Is this the way to get young people to vote?

Getting young people to vote

From #VOTESELFISH to Bite the Ballot
Poldark star Heida Reed: 'I don't think a single bodice gets ripped'

Poldark star Heida Reed

'I don't think a single bodice gets ripped'
The difference between America and Israel? There isn’t one

The difference between America and Israel? There isn’t one

Netanyahu knows he can get away with anything in America, says Robert Fisk
Families clubbing together to build their own affordable accommodation

Do It Yourself approach to securing a new house

Community land trusts marking a new trend for taking the initiative away from developers
Head of WWF UK: We didn’t send Cameron to the Arctic to see green ideas freeze

David Nussbaum: We didn’t send Cameron to the Arctic to see green ideas freeze

The head of WWF UK remains sanguine despite the Government’s failure to live up to its pledges on the environment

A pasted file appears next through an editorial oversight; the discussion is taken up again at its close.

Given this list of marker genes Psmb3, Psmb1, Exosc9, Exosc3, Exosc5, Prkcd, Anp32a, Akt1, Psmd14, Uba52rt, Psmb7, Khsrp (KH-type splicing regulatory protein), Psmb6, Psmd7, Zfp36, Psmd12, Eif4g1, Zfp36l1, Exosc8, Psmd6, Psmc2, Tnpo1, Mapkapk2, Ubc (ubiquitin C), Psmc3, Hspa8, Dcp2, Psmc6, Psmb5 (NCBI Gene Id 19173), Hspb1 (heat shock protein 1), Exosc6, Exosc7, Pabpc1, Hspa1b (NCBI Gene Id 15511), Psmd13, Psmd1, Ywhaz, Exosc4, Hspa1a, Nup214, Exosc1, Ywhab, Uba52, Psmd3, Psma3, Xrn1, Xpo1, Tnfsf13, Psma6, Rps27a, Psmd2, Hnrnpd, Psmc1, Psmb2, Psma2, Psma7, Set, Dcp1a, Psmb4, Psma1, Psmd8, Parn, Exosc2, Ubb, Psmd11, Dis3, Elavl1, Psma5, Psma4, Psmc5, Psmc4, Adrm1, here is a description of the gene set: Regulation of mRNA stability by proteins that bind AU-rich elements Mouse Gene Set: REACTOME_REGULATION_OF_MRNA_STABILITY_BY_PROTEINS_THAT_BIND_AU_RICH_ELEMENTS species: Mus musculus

Author Kazuo Ishiguro on being inspired by shoot-outs and samurai

Author Kazuo Ishiguro on being inspired by shoot-outs and samurai

Set in a mythologised 5th-century Britain, ‘The Buried Giant’ is a strange beast
With money, corruption and drugs, this monk fears Buddhism in Thailand is a ‘poisoned fruit’

Money, corruption and drugs

The monk who fears Buddhism in Thailand is a ‘poisoned fruit’
America's first slavery museum established at Django Unchained plantation - 150 years after slavery outlawed

150 years after it was outlawed...

... America's first slavery museum is established in Louisiana
Kelly Clarkson: How I snubbed Simon Cowell and become a Grammy-winning superstar

Kelly Clarkson: How I snubbed Simon Cowell and become a Grammy-winning superstar

The first 'American Idol' winner on how she manages to remain her own woman – Jane Austen fascination and all